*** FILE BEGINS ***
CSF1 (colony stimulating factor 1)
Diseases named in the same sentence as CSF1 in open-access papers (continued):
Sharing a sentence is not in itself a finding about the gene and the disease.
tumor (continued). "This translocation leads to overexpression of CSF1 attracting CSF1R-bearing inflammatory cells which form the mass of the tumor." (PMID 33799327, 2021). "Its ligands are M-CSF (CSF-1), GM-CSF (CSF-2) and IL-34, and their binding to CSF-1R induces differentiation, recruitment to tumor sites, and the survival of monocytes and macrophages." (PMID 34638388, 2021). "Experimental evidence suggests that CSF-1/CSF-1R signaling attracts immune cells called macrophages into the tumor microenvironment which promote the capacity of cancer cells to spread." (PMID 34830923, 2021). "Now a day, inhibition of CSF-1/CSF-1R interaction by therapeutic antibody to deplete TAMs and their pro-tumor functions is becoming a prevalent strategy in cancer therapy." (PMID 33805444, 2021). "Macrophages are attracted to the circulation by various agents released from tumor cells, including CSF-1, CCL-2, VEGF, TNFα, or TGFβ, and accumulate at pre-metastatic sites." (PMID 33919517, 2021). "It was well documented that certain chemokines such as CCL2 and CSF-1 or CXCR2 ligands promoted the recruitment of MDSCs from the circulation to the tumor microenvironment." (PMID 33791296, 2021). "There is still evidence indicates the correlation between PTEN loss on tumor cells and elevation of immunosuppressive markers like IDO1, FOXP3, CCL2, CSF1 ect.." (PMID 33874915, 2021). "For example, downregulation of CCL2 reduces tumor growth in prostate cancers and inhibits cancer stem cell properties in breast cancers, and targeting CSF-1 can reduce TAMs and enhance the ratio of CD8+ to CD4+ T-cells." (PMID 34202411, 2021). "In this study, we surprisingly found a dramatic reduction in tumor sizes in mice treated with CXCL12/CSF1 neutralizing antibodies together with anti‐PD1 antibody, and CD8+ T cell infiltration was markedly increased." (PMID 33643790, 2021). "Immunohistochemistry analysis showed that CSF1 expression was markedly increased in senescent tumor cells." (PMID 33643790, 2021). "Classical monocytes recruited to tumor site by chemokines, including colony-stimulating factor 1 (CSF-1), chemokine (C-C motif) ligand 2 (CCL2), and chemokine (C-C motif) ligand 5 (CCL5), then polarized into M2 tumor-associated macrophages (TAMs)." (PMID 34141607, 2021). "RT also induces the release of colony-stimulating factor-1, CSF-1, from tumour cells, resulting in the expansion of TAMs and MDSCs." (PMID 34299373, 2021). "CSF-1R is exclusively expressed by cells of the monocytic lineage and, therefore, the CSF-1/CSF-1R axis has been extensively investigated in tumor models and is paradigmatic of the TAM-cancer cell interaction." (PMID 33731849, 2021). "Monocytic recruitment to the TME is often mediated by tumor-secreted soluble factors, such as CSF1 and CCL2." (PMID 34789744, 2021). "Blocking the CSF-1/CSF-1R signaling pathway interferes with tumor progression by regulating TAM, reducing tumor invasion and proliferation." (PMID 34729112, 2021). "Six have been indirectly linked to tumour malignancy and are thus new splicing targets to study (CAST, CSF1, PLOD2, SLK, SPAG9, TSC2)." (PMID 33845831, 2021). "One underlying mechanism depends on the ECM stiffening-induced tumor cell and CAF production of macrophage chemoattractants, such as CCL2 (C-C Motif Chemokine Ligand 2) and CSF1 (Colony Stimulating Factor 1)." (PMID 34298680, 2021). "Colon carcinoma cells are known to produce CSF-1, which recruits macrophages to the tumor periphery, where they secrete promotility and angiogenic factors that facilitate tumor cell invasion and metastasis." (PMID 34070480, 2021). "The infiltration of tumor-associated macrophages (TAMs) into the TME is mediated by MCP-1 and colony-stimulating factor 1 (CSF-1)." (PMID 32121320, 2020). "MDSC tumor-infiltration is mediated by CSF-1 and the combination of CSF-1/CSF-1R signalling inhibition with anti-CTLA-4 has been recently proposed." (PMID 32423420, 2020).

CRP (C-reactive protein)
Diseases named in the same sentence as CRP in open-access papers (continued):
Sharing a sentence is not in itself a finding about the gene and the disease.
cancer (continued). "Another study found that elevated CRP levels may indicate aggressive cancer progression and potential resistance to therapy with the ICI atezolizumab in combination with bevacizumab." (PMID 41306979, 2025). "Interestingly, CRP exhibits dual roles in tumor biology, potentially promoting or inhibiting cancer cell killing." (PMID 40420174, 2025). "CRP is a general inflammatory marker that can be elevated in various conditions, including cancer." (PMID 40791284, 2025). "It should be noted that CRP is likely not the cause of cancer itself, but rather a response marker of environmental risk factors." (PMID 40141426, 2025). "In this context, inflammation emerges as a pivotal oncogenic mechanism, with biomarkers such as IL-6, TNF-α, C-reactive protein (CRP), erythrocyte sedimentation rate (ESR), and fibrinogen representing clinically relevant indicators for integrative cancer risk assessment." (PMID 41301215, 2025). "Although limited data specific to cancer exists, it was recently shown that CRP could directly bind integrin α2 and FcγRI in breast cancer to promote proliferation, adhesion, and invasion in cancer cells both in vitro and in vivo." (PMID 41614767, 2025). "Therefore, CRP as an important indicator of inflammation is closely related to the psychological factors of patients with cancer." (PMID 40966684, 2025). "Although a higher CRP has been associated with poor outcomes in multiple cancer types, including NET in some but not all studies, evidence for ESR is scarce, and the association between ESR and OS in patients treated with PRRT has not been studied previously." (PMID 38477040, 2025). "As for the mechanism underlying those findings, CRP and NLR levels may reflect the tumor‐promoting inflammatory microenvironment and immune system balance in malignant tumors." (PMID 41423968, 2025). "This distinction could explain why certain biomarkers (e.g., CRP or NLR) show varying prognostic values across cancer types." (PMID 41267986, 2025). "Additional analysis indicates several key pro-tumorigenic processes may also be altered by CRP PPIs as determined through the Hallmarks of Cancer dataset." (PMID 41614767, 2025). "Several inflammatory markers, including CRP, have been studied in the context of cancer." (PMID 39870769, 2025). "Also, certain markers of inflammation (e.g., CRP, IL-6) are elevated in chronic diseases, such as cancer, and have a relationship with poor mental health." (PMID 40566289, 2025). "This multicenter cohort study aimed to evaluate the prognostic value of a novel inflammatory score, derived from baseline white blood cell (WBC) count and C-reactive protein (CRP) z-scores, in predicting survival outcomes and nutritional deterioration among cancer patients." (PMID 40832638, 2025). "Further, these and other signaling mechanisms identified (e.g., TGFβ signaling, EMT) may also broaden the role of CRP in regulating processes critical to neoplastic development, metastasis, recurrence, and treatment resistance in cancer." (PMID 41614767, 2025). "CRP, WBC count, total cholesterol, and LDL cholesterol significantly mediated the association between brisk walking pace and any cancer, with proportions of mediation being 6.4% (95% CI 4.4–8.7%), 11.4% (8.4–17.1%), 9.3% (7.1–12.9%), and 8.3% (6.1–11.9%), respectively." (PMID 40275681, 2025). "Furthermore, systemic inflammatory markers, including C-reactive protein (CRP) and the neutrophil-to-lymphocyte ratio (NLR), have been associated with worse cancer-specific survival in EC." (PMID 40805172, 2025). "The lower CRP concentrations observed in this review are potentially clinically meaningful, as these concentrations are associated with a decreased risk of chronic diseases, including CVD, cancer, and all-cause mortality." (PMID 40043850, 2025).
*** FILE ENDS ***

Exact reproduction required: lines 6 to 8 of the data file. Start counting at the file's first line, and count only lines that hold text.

Diseases named in the same sentence as CRP in open-access papers (continued):
Sharing a sentence is not in itself a finding about the gene and the disease.
cancer (continued). "Another study found that elevated CRP levels may indicate aggressive cancer progression and potential resistance to therapy with the ICI atezolizumab in combination with bevacizumab." (PMID 41306979, 2025). "Interestingly, CRP exhibits dual roles in tumor biology, potentially promoting or inhibiting cancer cell killing." (PMID 40420174, 2025). "CRP is a general inflammatory marker that can be elevated in various conditions, including cancer." (PMID 40791284, 2025). "It should be noted that CRP is likely not the cause of cancer itself, but rather a response marker of environmental risk factors." (PMID 40141426, 2025). "In this context, inflammation emerges as a pivotal oncogenic mechanism, with biomarkers such as IL-6, TNF-α, C-reactive protein (CRP), erythrocyte sedimentation rate (ESR), and fibrinogen representing clinically relevant indicators for integrative cancer risk assessment." (PMID 41301215, 2025). "Although limited data specific to cancer exists, it was recently shown that CRP could directly bind integrin α2 and FcγRI in breast cancer to promote proliferation, adhesion, and invasion in cancer cells both in vitro and in vivo." (PMID 41614767, 2025). "Therefore, CRP as an important indicator of inflammation is closely related to the psychological factors of patients with cancer." (PMID 40966684, 2025). "Although a higher CRP has been associated with poor outcomes in multiple cancer types, including NET in some but not all studies, evidence for ESR is scarce, and the association between ESR and OS in patients treated with PRRT has not been studied previously." (PMID 38477040, 2025). "As for the mechanism underlying those findings, CRP and NLR levels may reflect the tumor‐promoting inflammatory microenvironment and immune system balance in malignant tumors." (PMID 41423968, 2025). "This distinction could explain why certain biomarkers (e.g., CRP or NLR) show varying prognostic values across cancer types." (PMID 41267986, 2025). "Additional analysis indicates several key pro-tumorigenic processes may also be altered by CRP PPIs as determined through the Hallmarks of Cancer dataset." (PMID 41614767, 2025). "Several inflammatory markers, including CRP, have been studied in the context of cancer." (PMID 39870769, 2025). "Also, certain markers of inflammation (e.g., CRP, IL-6) are elevated in chronic diseases, such as cancer, and have a relationship with poor mental health." (PMID 40566289, 2025). "This multicenter cohort study aimed to evaluate the prognostic value of a novel inflammatory score, derived from baseline white blood cell (WBC) count and C-reactive protein (CRP) z-scores, in predicting survival outcomes and nutritional deterioration among cancer patients." (PMID 40832638, 2025). "Further, these and other signaling mechanisms identified (e.g., TGFβ signaling, EMT) may also broaden the role of CRP in regulating processes critical to neoplastic development, metastasis, recurrence, and treatment resistance in cancer." (PMID 41614767, 2025). "CRP, WBC count, total cholesterol, and LDL cholesterol significantly mediated the association between brisk walking pace and any cancer, with proportions of mediation being 6.4% (95% CI 4.4–8.7%), 11.4% (8.4–17.1%), 9.3% (7.1–12.9%), and 8.3% (6.1–11.9%), respectively." (PMID 40275681, 2025). "Furthermore, systemic inflammatory markers, including C-reactive protein (CRP) and the neutrophil-to-lymphocyte ratio (NLR), have been associated with worse cancer-specific survival in EC." (PMID 40805172, 2025). "The lower CRP concentrations observed in this review are potentially clinically meaningful, as these concentrations are associated with a decreased risk of chronic diseases, including CVD, cancer, and all-cause mortality." (PMID 40043850, 2025).